Next target: Governor Schwarzenegger.
The bill's concurrence in the Assembly by a super-majority vote has left mental health clients, survivors, advocates and other opponents of the bill stunned and dismayed at the prospect that the landslide votes will give the appearance of a legislative mandate to the bill, adding pressure to the Governor to sign it into law. As soon as AB 2357 has been chaptered, the CNMHC, together with the Coalition Advocating for Recovery, Empowerment and Services (CARES), a group that includes PAI and the California Association of Social Rehabilitation Agencies (CASRA), plans to mobilize a second letter-writing campaign urging the Governor to veto the bill.
Clients, survivors and advocates across the state have vocally opposed this bill, noting that the statewide legislative battle has fueled a series of inflammatory editorials in some daily newspapers, rekindling tensions between mental health stakeholders and undermining the tentative trust that characterized relations between clients/survivors and county mental health officials during the first-year honeymoon of the Mental Health Services Act (MHSA).
Governor Schwarzenegger is expected to sign the bill into law if it crosses his desk, potentially enabling California counties to expand their capacity to court-order adults to receive psychiatric treatment against their will.
The concurrence vote was expedited after Majority Leader Frommer was granted unanimous consent to suspend Assembly Rule 77 to permit consideration of Senate amendments to the bill, which would have been delayed until today or later.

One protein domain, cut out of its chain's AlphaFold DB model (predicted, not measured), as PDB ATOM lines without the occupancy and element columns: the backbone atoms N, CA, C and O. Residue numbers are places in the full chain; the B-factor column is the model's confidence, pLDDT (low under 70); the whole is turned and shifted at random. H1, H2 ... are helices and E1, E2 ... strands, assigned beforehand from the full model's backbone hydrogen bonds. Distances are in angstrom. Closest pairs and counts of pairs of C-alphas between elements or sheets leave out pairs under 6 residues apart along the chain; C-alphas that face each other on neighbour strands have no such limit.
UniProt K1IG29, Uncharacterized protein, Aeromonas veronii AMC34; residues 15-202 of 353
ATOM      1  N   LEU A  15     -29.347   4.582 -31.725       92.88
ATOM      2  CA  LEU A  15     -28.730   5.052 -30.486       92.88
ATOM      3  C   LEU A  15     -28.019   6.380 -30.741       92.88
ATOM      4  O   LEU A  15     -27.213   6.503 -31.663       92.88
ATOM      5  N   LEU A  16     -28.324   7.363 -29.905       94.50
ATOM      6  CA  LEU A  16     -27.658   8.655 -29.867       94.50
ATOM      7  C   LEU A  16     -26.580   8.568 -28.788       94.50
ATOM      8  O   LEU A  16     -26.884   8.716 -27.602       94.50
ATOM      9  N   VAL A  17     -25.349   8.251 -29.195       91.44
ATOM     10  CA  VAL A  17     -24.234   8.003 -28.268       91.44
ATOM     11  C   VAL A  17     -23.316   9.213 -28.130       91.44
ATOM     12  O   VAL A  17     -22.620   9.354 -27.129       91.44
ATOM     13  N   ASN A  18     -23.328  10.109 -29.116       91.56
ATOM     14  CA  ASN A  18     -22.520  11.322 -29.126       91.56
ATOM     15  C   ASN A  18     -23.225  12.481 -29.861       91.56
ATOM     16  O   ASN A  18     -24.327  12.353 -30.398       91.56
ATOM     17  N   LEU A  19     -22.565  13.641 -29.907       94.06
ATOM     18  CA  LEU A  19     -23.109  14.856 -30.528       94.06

The Senate amendment to which the Assembly voted to concur added the names of two more Assemblymembers, Paul Koretz (D-West Hollywood) and Sally Lieber (D-San Jose), and four Senators, Samuel Aanestad (R-Nevada City), Sheila Kuehl (D-Los Angeles), Jack Scott (D-Pasadena) and Democratic Caucus Chair Tom Torlakson (D-Antioch), to the bill's list of co-authors.
Monday's Senate vote.
After a nearly two-month-long series of delays, the Senate passed the California Senate Monday with a vote of 30-4. The bill, which if chaptered as amended and signed by Governor Arnold Schwarzenegger will extend the sunset date of soon-to-expire outpatient commitment law AB 1421 ("Laura's Law"), now goes back to the Assembly for concurrence on or after Wednesday, August 23rd.
Three of the four stand-out "no" votes,Deborah Ortiz (D-Citrus Heights), Liz Figueroa (D-Fremont) and Wesley Chesbro (D-Arcata), had voted against AB 2357 in the Health Committee. The fourth "no" was cast by Alan Lowenthal (D-Long Beach), who as an assemblyman voted "aye" on AB 1421 but "no" on AB 1800.